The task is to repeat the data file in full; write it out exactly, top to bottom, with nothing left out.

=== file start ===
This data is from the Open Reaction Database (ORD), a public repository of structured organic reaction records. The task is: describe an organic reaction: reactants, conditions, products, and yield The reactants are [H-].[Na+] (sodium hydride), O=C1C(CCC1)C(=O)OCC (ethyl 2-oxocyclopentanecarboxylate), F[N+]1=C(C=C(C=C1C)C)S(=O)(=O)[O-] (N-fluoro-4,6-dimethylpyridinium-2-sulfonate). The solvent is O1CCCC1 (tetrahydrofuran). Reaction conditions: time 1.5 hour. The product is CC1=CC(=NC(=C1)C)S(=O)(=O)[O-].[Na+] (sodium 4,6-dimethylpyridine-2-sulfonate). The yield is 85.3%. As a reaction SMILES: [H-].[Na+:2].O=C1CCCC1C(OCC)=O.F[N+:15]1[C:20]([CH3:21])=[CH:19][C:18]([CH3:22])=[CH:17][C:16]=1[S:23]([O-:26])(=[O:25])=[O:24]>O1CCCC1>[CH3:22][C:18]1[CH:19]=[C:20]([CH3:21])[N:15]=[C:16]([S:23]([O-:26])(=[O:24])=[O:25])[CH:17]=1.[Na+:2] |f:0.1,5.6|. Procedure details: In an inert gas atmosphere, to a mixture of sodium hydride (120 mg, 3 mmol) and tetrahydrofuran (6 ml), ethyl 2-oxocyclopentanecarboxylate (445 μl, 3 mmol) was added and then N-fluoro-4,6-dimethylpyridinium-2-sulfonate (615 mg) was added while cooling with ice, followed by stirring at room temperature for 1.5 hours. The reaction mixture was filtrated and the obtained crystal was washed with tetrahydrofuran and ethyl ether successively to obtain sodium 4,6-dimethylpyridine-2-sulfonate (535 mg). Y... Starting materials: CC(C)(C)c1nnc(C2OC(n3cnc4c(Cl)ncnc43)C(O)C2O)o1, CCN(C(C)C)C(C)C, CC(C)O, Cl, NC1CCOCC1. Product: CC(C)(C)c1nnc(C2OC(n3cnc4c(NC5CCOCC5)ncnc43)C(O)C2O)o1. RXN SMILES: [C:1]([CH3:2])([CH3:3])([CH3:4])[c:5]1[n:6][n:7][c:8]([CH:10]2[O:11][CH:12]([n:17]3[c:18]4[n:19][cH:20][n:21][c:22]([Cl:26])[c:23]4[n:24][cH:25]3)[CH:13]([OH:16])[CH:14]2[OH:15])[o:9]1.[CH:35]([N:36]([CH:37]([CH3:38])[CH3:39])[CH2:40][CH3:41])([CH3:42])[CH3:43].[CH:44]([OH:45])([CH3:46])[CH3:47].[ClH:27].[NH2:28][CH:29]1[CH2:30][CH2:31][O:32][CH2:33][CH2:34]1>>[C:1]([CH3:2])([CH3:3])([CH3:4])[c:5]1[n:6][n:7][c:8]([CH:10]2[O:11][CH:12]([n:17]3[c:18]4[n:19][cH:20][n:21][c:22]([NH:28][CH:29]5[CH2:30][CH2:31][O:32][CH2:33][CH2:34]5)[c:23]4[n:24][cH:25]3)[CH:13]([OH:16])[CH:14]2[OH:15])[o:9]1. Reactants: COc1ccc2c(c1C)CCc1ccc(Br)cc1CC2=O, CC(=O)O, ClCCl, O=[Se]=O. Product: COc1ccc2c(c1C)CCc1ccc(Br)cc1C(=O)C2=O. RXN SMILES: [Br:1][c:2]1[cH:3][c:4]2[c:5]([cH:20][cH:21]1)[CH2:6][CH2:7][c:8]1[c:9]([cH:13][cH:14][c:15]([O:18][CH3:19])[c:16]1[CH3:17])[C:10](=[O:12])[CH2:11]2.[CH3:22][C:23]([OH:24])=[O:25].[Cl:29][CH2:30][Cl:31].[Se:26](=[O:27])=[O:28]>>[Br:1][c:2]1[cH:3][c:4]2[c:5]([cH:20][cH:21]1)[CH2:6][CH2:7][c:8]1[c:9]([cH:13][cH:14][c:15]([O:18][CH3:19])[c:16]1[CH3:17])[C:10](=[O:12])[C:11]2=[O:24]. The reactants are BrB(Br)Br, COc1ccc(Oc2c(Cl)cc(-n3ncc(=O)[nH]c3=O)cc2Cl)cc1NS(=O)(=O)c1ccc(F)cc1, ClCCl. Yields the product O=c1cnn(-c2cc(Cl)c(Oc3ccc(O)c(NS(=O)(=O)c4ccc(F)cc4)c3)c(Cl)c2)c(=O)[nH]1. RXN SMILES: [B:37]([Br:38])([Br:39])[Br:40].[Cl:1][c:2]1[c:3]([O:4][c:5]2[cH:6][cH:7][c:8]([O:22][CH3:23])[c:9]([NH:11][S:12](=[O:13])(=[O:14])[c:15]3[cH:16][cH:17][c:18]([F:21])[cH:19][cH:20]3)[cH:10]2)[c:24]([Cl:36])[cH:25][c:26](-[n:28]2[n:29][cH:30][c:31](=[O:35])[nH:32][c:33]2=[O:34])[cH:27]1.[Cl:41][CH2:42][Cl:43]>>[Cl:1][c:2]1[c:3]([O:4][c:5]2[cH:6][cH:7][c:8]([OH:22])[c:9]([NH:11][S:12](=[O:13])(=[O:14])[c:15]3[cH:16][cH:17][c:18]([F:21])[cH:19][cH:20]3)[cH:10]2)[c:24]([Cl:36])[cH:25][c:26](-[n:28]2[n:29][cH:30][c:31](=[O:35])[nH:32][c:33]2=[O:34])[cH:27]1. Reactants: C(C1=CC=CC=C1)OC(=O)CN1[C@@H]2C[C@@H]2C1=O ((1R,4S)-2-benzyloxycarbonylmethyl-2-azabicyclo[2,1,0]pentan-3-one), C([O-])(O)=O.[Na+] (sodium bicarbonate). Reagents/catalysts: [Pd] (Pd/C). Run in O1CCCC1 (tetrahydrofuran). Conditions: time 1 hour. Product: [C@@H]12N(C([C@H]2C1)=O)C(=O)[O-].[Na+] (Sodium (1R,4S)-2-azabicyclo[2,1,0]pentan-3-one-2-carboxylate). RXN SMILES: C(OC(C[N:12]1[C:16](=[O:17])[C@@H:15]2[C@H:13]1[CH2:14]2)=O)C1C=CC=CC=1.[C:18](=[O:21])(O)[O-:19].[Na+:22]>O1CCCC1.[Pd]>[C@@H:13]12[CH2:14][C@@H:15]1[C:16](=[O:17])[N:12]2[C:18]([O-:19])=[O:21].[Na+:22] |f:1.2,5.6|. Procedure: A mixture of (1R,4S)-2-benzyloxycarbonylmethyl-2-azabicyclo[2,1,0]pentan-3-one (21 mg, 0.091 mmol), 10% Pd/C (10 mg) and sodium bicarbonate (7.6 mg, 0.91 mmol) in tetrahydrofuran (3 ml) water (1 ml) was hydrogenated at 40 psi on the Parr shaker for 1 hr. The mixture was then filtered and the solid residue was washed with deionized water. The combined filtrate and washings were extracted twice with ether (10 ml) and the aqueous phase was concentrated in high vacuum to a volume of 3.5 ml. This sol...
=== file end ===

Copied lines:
This data is from the Open Reaction Database (ORD), a public repository of structured organic reaction records. The task is: describe an organic reaction: reactants, conditions, products, and yield The reactants are [H-].[Na+] (sodium hydride), O=C1C(CCC1)C(=O)OCC (ethyl 2-oxocyclopentanecarboxylate), F[N+]1=C(C=C(C=C1C)C)S(=O)(=O)[O-] (N-fluoro-4,6-dimethylpyridinium-2-sulfonate). The solvent is O1CCCC1 (tetrahydrofuran). Reaction conditions: time 1.5 hour. The product is CC1=CC(=NC(=C1)C)S(=O)(=O)[O-].[Na+] (sodium 4,6-dimethylpyridine-2-sulfonate). The yield is 85.3%. As a reaction SMILES: [H-].[Na+:2].O=C1CCCC1C(OCC)=O.F[N+:15]1[C:20]([CH3:21])=[CH:19][C:18]([CH3:22])=[CH:17][C:16]=1[S:23]([O-:26])(=[O:25])=[O:24]>O1CCCC1>[CH3:22][C:18]1[CH:19]=[C:20]([CH3:21])[N:15]=[C:16]([S:23]([O-:26])(=[O:24])=[O:25])[CH:17]=1.[Na+:2] |f:0.1,5.6|. Procedure details: In an inert gas atmosphere, to a mixture of sodium hydride (120 mg, 3 mmol) and tetrahydrofuran (6 ml), ethyl 2-oxocyclopentanecarboxylate (445 μl, 3 mmol) was added and then N-fluoro-4,6-dimethylpyridinium-2-sulfonate (615 mg) was added while cooling with ice, followed by stirring at room temperature for 1.5 hours. The reaction mixture was filtrated and the obtained crystal was washed with tetrahydrofuran and ethyl ether successively to obtain sodium 4,6-dimethylpyridine-2-sulfonate (535 mg). Y... Starting materials: CC(C)(C)c1nnc(C2OC(n3cnc4c(Cl)ncnc43)C(O)C2O)o1, CCN(C(C)C)C(C)C, CC(C)O, Cl, NC1CCOCC1. Product: CC(C)(C)c1nnc(C2OC(n3cnc4c(NC5CCOCC5)ncnc43)C(O)C2O)o1. RXN SMILES: [C:1]([CH3:2])([CH3:3])([CH3:4])[c:5]1[n:6][n:7][c:8]([CH:10]2[O:11][CH:12]([n:17]3[c:18]4[n:19][cH:20][n:21][c:22]([Cl:26])[c:23]4[n:24][cH:25]3)[CH:13]([OH:16])[CH:14]2[OH:15])[o:9]1.[CH:35]([N:36]([CH:37]([CH3:38])[CH3:39])[CH2:40][CH3:41])([CH3:42])[CH3:43].[CH:44]([OH:45])([CH3:46])[CH3:47].[ClH:27].[NH2:28][CH:29]1[CH2:30][CH2:31][O:32][CH2:33][CH2:34]1>>[C:1]([CH3:2])([CH3:3])([CH3:4])[c:5]1[n:6][n:7][c:8]([CH:10]2[O:11][CH:12]([n:17]3[c:18]4[n:19][cH:20][n:21][c:22]([NH:28][CH:29]5[CH2:30][CH2:31][O:32][CH2:33][CH2:34]5)[c:23]4[n:24][cH:25]3)[CH:13]([OH:16])[CH:14]2[OH:15])[o:9]1. Reactants: COc1ccc2c(c1C)CCc1ccc(Br)cc1CC2=O, CC(=O)O, ClCCl, O=[Se]=O. Product: COc1ccc2c(c1C)CCc1ccc(Br)cc1C(=O)C2=O. RXN SMILES: [Br:1][c:2]1[cH:3][c:4]2[c:5]([cH:20][cH:21]1)[CH2:6][CH2:7][c:8]1[c:9]([cH:13][cH:14][c:15]([O:18][CH3:19])[c:16]1[CH3:17])[C:10](=[O:12])[CH2:11]2.[CH3:22][C:23]([OH:24])=[O:25].[Cl:29][CH2:30][Cl:31].[Se:26](=[O:27])=[O:28]>>[Br:1][c:2]1[cH:3][c:4]2[c:5]([cH:20][cH:21]1)[CH2:6][CH2:7][c:8]1[c:9]([cH:13][cH:14][c:15]([O:18][CH3:19])[c:16]1[CH3:17])[C:10](=[O:12])[C:11]2=[O:24]. The reactants are BrB(Br)Br, COc1ccc(Oc2c(Cl)cc(-n3ncc(=O)[nH]c3=O)cc2Cl)cc1NS(=O)(=O)c1ccc(F)cc1, ClCCl. Yields the product O=c1cnn(-c2cc(Cl)c(Oc3ccc(O)c(NS(=O)(=O)c4ccc(F)cc4)c3)c(Cl)c2)c(=O)[nH]1. RXN SMILES: [B:37]([Br:38])([Br:39])[Br:40].[Cl:1][c:2]1[c:3]([O:4][c:5]2[cH:6][cH:7][c:8]([O:22][CH3:23])[c:9]([NH:11][S:12](=[O:13])(=[O:14])[c:15]3[cH:16][cH:17][c:18]([F:21])[cH:19][cH:20]3)[cH:10]2)[c:24]([Cl:36])[cH:25][c:26](-[n:28]2[n:29][cH:30][c:31](=[O:35])[nH:32][c:33]2=[O:34])[cH:27]1.[Cl:41][CH2:42][Cl:43]>>[Cl:1][c:2]1[c:3]([O:4][c:5]2[cH:6][cH:7][c:8]([OH:22])[c:9]([NH:11][S:12](=[O:13])(=[O:14])[c:15]3[cH:16][cH:17][c:18]([F:21])[cH:19][cH:20]3)[cH:10]2)[c:24]([Cl:36])[cH:25][c:26](-[n:28]2[n:29][cH:30][c:31](=[O:35])[nH:32][c:33]2=[O:34])[cH:27]1. Reactants: C(C1=CC=CC=C1)OC(=O)CN1[C@@H]2C[C@@H]2C1=O ((1R,4S)-2-benzyloxycarbonylmethyl-2-azabicyclo[2,1,0]pentan-3-one), C([O-])(O)=O.[Na+] (sodium bicarbonate). Reagents/catalysts: [Pd] (Pd/C). Run in O1CCCC1 (tetrahydrofuran). Conditions: time 1 hour. Product: [C@@H]12N(C([C@H]2C1)=O)C(=O)[O-].[Na+] (Sodium (1R,4S)-2-azabicyclo[2,1,0]pentan-3-one-2-carboxylate). RXN SMILES: C(OC(C[N:12]1[C:16](=[O:17])[C@@H:15]2[C@H:13]1[CH2:14]2)=O)C1C=CC=CC=1.[C:18](=[O:21])(O)[O-:19].[Na+:22]>O1CCCC1.[Pd]>[C@@H:13]12[CH2:14][C@@H:15]1[C:16](=[O:17])[N:12]2[C:18]([O-:19])=[O:21].[Na+:22] |f:1.2,5.6|. Procedure: A mixture of (1R,4S)-2-benzyloxycarbonylmethyl-2-azabicyclo[2,1,0]pentan-3-one (21 mg, 0.091 mmol), 10% Pd/C (10 mg) and sodium bicarbonate (7.6 mg, 0.91 mmol) in tetrahydrofuran (3 ml) water (1 ml) was hydrogenated at 40 psi on the Parr shaker for 1 hr. The mixture was then filtered and the solid residue was washed with deionized water. The combined filtrate and washings were extracted twice with ether (10 ml) and the aqueous phase was concentrated in high vacuum to a volume of 3.5 ml. This sol...